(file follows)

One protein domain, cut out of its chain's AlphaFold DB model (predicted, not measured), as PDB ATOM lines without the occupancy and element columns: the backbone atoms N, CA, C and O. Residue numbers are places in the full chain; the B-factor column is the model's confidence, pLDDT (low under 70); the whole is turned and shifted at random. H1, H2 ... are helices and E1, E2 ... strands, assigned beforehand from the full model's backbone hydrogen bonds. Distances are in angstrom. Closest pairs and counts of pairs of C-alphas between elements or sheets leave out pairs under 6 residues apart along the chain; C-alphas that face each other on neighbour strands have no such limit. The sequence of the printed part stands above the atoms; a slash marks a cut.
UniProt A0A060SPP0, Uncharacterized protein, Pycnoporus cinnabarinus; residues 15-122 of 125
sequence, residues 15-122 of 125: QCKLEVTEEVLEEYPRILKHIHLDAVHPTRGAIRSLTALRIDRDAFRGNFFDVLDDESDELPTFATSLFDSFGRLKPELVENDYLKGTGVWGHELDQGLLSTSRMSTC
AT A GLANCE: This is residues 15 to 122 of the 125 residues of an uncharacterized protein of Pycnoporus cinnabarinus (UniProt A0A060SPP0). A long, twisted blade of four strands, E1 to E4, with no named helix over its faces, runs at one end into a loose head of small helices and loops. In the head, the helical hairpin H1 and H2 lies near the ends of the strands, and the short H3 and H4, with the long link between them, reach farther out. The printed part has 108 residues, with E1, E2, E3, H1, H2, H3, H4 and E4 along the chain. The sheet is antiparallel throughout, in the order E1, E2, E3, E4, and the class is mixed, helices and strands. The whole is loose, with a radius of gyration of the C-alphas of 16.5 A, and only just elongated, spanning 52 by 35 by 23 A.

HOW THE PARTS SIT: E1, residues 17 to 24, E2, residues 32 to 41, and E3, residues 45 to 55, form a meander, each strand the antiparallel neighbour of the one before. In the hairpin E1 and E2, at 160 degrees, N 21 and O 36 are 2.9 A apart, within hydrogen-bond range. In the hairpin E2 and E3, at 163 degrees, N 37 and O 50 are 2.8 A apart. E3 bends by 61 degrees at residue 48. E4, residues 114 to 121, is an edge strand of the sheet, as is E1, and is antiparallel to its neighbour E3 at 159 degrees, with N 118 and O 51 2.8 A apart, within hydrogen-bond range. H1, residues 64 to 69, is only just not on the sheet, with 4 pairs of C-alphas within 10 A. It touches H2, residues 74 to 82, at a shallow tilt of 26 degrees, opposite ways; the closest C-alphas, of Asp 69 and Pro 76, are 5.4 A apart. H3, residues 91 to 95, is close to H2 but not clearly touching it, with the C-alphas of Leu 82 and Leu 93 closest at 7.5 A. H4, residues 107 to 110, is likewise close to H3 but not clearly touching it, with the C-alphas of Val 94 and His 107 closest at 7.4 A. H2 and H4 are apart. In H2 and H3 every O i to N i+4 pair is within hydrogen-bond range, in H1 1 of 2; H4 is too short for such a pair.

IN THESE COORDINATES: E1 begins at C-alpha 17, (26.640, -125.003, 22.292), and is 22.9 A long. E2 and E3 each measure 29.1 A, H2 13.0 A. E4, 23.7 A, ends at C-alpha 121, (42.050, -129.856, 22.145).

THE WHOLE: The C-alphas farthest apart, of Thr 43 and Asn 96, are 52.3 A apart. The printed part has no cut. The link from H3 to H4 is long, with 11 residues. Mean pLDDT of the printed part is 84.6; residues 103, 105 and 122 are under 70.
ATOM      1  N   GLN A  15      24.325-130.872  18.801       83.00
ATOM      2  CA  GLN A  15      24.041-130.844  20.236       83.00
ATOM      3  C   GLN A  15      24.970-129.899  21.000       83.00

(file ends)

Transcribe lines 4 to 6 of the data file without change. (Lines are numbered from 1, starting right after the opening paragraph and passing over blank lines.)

HOW THE PARTS SIT: E1, residues 17 to 24, E2, residues 32 to 41, and E3, residues 45 to 55, form a meander, each strand the antiparallel neighbour of the one before. In the hairpin E1 and E2, at 160 degrees, N 21 and O 36 are 2.9 A apart, within hydrogen-bond range. In the hairpin E2 and E3, at 163 degrees, N 37 and O 50 are 2.8 A apart. E3 bends by 61 degrees at residue 48. E4, residues 114 to 121, is an edge strand of the sheet, as is E1, and is antiparallel to its neighbour E3 at 159 degrees, with N 118 and O 51 2.8 A apart, within hydrogen-bond range. H1, residues 64 to 69, is only just not on the sheet, with 4 pairs of C-alphas within 10 A. It touches H2, residues 74 to 82, at a shallow tilt of 26 degrees, opposite ways; the closest C-alphas, of Asp 69 and Pro 76, are 5.4 A apart. H3, residues 91 to 95, is close to H2 but not clearly touching it, with the C-alphas of Leu 82 and Leu 93 closest at 7.5 A. H4, residues 107 to 110, is likewise close to H3 but not clearly touching it, with the C-alphas of Val 94 and His 107 closest at 7.4 A. H2 and H4 are apart. In H2 and H3 every O i to N i+4 pair is within hydrogen-bond range, in H1 1 of 2; H4 is too short for such a pair.

IN THESE COORDINATES: E1 begins at C-alpha 17, (26.640, -125.003, 22.292), and is 22.9 A long. E2 and E3 each measure 29.1 A, H2 13.0 A. E4, 23.7 A, ends at C-alpha 121, (42.050, -129.856, 22.145).

THE WHOLE: The C-alphas farthest apart, of Thr 43 and Asn 96, are 52.3 A apart. The printed part has no cut. The link from H3 to H4 is long, with 11 residues. Mean pLDDT of the printed part is 84.6; residues 103, 105 and 122 are under 70.